QUETTA - A policeman was killed when some militants attacked a polio team in Loralai district on Thursday.
According to police sources, unidentified armed men on motorcycle opened fire on a polio team in Naseerabad area of Loralai, killing policeman guarding the polio team workers on the spot. Police official said that the militants sped away on their motorcycle after the attack.
The polio team was engaged in an anti-polio drive in Loralai Bazaar when it came under attack by the suspected militants. Police and Levies personnel reached the spot and started investigation into the incident. There was no immediate claim of responsibility for the attack.
Polio teams in Quetta, Pishin and other parts of Balochistan had been repeatedly attacked by militants in the past. Also, attacks on part of militants have affected the anti-polio drive in Balochistan.
In 2012, 73 cases of polio virus were reported from different parts of the province. However, since January 2013, no polio case was reported from any part of Balochistan.
India polio free, Pakistan not
The World Health Organisation officially certified India and 10 other Asian countries free of polio on Thursday, a milestone lauded as a “momentous victory” over an ancient scourge. The Southeast Asian region, which includes India but excludes Afghanistan and Pakistan, was certified by a panel of experts after the countries went three years without reporting a single new case. The WHO said the certification meant 80 percent of the world’s population lived in polio-free regions and was an important step towards global eradication of the crippling disease.
“This is a momentous victory for the millions of health workers who have worked with governments, nongovernmental organizations, civil society and international partners to eradicate polio from the region,” said WHO Southeast Asia regional director Poonam Khetrapal Singh.
There are only three countries where polio is still endemic — Pakistan, Afghanistan and Nigeria.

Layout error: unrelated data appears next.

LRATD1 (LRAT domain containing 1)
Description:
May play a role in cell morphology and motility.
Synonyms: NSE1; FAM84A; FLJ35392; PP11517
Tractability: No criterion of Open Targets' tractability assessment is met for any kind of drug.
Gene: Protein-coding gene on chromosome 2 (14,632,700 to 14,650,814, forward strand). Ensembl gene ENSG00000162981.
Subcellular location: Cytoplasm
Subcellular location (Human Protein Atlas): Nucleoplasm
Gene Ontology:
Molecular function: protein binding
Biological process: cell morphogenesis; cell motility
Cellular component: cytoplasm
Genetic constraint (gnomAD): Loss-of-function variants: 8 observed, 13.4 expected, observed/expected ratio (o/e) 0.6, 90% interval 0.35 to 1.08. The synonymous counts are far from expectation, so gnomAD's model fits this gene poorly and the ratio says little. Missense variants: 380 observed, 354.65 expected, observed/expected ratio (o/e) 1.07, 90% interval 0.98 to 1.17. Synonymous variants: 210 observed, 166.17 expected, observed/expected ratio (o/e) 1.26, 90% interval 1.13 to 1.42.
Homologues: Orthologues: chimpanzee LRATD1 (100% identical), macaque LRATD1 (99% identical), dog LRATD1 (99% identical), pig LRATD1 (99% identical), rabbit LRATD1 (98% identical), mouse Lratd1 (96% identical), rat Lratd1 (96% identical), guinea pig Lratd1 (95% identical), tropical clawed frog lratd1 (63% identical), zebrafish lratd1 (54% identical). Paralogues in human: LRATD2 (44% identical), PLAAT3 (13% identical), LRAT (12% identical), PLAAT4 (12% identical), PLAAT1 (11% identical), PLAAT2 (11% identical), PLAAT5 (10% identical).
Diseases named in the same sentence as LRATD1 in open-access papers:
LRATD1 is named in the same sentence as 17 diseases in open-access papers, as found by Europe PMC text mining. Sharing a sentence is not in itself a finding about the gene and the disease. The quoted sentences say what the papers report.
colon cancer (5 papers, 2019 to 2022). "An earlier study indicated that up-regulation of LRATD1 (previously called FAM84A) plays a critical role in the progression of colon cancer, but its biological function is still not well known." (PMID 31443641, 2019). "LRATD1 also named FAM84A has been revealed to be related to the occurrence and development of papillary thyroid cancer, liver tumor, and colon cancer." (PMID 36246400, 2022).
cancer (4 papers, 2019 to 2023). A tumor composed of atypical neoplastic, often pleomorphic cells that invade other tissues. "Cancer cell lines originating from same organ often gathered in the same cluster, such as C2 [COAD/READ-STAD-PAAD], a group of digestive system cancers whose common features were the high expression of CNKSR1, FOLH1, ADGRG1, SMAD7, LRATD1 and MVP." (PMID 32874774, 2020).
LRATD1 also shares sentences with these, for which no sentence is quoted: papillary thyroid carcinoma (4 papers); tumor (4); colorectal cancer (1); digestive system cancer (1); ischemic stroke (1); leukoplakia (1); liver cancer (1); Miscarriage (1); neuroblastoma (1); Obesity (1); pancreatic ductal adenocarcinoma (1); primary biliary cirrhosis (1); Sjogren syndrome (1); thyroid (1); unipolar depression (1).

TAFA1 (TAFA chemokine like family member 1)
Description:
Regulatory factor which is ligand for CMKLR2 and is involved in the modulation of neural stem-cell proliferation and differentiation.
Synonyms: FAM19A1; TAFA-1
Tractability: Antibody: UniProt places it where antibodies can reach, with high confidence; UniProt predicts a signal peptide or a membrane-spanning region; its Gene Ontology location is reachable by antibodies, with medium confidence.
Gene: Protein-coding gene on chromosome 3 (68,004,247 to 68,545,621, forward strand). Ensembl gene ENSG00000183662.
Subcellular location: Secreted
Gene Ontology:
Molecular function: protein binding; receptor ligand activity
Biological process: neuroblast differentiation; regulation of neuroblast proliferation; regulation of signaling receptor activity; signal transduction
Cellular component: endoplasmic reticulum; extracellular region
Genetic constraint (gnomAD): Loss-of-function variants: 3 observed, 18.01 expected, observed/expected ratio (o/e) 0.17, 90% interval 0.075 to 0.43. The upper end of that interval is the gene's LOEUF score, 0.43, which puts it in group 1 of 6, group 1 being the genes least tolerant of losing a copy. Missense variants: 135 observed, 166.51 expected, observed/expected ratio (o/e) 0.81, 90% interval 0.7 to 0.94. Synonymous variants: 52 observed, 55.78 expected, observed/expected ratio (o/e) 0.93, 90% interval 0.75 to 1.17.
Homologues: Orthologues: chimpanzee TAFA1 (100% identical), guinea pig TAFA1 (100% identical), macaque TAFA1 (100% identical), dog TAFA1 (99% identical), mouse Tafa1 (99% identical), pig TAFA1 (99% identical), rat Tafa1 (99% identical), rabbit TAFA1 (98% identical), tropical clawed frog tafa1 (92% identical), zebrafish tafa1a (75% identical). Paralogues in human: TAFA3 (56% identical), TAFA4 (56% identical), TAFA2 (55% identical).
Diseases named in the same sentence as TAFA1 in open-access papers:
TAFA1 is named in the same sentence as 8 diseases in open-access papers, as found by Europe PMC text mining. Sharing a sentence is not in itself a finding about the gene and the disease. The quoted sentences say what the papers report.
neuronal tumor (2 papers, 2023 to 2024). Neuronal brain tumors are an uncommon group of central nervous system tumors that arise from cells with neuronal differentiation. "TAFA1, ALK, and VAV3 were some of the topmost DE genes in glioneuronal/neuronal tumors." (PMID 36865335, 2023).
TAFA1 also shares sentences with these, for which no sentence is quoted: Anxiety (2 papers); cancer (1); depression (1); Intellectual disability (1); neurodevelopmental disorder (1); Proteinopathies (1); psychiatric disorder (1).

However isolated outbreaks in the Horn of Africa and war-racked Syria emerged as new causes for concern in 2013, and polio vaccination workers in Pakistan are still being killed by the Taliban.
“Until polio is globally eradicated, all countries are at risk and the region’s polio-free status remains fragile,” Singh cautioned.
The certification is particularly significant in India, home to 1.2 billion people, and which until 2009 still accounted for half of all cases globally.
The certification confirms one of India’s biggest public health success stories, accomplishing something once thought impossible, thanks to a massive and sustained vaccination programme.
India celebrated the milestone on January 13 - which marked three years since the last reported new case in the country, that of a teenage girl in a slum in the eastern city of Kolkata.
India reported 150,000 cases of paralytic polio in 1985, and 741 new infections that led to paralysis in 2009. In following year, the number of new victims fell to double figures before the last case in January 2011.
India’s poor sanitation, mass internal migration and dilapidated public health system made many experts believe it would be the last country to eradicate the disease, if at all.
The countries certified Thursday were India, Bangladesh, Bhutan, South Korea, Indonesia, Maldives, Myanmar, Nepal, Sri Lanka, Thailand and East Timor.
Polio is a virus spread through faecal matter that affects the central nervous system and can leave victims with withered limbs, paralysed or dead.
There is no cure but it can be prevented through mass vaccination programmes which target children aged under five.